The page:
With hands-on activities, good facilitation is just as important as good lesson plans. If you’re not accustomed to this mode of teaching, you may find that students get distracted or fail to self-start. Rubrics are an effective tool for communicating your expectations and assessing participation. You may also consider graphic organizers and group work protocols to help students share responsibilities.
Part III. Share and Reflect
Once students have taken part in a deep learning experience, it’s important to help them cement their learning. Providing time to share and reflect is an important step that is often overlooked, but it should be part of every lesson plan. By helping students process the learning, we can improve retention and their ability to apply their learning in other contexts.
Sharing enables students to process their experience as a group. I like to have students present at the end of a lesson. By explaining their ideas, students have a chance to clarify or revise their thinking. Sometimes the simple act of speaking their ideas out loud can help deepen understanding. So can hearing feedback from peers.
The ‘share’ portion is also a time for teachers to incorporate direct instruction. I’d never want to start a lesson with “Why I think the American Revolution was justified.” By the end, however, I’m happy to build on what students come up with, or add to their ideas if they’ve missed something important.
Reflection is another way for students to solidify their understanding. Some students will enjoy the opportunity to write a short reflection about what they’ve learned.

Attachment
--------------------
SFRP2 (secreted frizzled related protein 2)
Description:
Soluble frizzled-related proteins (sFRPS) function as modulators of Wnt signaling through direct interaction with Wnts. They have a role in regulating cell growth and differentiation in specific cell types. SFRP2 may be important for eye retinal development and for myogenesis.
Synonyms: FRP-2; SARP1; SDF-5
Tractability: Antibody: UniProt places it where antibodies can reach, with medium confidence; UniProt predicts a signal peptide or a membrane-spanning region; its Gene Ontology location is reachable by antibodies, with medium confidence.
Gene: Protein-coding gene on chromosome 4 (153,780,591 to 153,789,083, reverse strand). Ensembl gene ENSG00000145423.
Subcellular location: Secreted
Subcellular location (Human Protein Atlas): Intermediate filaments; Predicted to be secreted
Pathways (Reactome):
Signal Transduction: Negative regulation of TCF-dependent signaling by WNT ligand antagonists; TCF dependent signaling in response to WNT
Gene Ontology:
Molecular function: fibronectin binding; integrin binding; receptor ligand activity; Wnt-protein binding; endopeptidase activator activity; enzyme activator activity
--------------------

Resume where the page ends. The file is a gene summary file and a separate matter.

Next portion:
More traditional assessments, such as exit tickets or homework (a last resort) can also be effective closers. If you feel that only some students are engaging in group work, ending lessons with a formal assessment can help you understand student need while incentivizing less active students.
Create Your Own 3-Part Lesson Plans
Now that you know the three parts to an engaging lesson, you’re ready to plan one for your students. We’ve created a simple template to help you organize your ideas and plan 3-part lessons for any subject.
For additional help planning engaging lessons, connect with an instructional coach. Our expert coaches can help you and your team plan lessons, explore best practices, or even debrief a lesson you’ve already conducted.
About the Author
Jeff Lisciandrello is the founder of Room to Discover and an education consultant specializing in student-centered learning. His 3-Bridges Design for Learning helps schools explore innovative practices within traditional settings. He enjoys helping educators embrace inquiry-based and personalized approaches to instruction. You can connect with him via Twitter @EdTechJeff